HC Deb 24 March 1828 vol 18 cc1319-20
Mr. Tennyson

said, that, after the course which the House had thought proper to adopt with respect to this bill, he was rather at a loss to determine what course to pursue. As, however, the Penryn Disfranchisement bill was to come under discussion that evening, and as any ulterior proposition which he might have in view with reference to East Retford would, in a great measure, depend upon the fate of that bill, he would move, "that the Order of the Day for going into a Committee on the East Retford Disfranchisement Bill be read, for the purpose of postponing it to Monday" [cries of no, no !].

Mr. Alderman Waithman

said, it appeared to him, that, after the course which had been pursued with reference to this measure by the right hon. gentleman opposite, the hon. member had better give up his bill altogether. Although the hon. member for Hertfordshire had brought forward the proposition, it could not be considered in any other light than as the proposition of the right hon. gentleman opposite. Of this he was sure, that if it had not been so considered, the House would have come to a very different determination upon it. Now, he must say, that the whole statement of the right hon. gentleman, when the subject was last discussed, rested on an unjust view of the question.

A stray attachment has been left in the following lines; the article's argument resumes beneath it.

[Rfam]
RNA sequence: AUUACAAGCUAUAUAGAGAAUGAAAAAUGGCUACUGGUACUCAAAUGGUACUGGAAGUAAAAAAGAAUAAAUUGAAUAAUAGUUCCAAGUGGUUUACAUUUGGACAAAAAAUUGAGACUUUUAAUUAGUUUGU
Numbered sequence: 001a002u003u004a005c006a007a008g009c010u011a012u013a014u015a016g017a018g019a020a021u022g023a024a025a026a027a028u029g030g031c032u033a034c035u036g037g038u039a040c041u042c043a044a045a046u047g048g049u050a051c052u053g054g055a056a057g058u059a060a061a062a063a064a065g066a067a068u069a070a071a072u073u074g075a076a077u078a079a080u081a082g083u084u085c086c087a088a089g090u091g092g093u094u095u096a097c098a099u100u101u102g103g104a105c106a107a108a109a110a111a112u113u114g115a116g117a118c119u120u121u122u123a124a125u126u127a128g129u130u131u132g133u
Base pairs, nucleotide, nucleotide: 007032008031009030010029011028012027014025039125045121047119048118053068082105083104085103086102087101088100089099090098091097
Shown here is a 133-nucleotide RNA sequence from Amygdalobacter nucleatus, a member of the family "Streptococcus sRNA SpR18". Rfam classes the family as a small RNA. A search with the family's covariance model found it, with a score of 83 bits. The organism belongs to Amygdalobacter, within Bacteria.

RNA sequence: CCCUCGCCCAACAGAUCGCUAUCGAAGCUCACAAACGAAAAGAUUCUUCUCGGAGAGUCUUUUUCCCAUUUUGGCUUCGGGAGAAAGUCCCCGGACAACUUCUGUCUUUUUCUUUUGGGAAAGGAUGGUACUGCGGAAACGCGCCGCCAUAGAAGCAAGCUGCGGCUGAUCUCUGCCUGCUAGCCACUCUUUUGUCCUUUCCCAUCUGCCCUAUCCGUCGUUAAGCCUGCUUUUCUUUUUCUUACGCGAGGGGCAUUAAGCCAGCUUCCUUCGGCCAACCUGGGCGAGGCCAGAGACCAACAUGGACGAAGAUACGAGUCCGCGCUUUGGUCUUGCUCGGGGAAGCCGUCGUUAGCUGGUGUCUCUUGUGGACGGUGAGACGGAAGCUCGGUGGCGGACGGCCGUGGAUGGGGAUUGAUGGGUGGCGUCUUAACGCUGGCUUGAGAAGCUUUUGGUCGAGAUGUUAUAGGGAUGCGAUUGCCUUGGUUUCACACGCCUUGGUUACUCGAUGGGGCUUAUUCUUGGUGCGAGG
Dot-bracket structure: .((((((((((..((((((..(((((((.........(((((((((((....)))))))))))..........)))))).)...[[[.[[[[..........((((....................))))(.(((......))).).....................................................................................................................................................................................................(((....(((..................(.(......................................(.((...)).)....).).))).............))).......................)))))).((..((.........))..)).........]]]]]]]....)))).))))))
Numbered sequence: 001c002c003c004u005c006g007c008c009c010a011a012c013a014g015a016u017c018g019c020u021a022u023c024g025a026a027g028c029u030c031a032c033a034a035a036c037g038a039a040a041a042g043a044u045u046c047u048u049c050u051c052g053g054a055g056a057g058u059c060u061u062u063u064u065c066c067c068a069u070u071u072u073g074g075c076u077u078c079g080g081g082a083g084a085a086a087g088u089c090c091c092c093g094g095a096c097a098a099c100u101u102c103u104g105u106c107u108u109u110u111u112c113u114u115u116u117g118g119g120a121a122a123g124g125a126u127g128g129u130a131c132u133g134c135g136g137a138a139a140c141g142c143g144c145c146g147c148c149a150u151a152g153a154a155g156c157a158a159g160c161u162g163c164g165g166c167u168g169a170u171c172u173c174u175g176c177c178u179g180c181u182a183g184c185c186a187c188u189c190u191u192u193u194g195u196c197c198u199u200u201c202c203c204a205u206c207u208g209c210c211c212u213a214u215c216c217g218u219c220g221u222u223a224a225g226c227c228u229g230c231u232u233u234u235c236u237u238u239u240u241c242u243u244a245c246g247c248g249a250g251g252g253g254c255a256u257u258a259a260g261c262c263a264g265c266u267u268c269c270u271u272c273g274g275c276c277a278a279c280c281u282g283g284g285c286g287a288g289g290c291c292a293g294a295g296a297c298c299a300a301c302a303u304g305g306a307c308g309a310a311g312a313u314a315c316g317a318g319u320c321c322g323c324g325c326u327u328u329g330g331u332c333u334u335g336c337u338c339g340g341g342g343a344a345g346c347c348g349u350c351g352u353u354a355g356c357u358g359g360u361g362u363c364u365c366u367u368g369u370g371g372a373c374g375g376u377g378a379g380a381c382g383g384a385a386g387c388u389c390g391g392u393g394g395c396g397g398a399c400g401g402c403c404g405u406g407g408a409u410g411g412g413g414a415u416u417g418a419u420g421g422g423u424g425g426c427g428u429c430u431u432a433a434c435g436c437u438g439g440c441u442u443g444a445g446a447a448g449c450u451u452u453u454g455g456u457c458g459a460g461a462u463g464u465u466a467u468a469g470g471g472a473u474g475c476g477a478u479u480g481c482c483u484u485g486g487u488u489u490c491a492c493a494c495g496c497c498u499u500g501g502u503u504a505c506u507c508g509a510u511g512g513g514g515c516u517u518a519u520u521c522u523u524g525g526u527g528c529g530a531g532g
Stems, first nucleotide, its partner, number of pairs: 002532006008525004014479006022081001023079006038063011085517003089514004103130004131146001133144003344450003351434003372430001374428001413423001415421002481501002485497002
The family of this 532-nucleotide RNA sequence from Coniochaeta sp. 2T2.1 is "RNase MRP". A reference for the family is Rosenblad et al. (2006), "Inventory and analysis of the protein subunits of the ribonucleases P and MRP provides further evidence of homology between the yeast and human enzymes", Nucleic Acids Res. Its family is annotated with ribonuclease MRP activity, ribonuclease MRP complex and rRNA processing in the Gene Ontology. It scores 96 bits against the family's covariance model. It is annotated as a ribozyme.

Mr. N. Culvert

said, that whatever might be the merit or demerit of the proposition, he took the responsibility of it upon himself.

Mr. Peel

said, that the proposition for which he had voted had been made and seconded by two hon. members, who were not in the habit of supporting what emanated from the Treasury benches. The hon. member for Hertford did not know what line he (Mr. Peel) meant to take, when he communicated to him his intended instruction to the committee.

Sir Joseph Yorke

said, that if reform did not take place where such positive delinquency was proved, the House would get into the deepest disgrace with the country.

The motion was agreed to.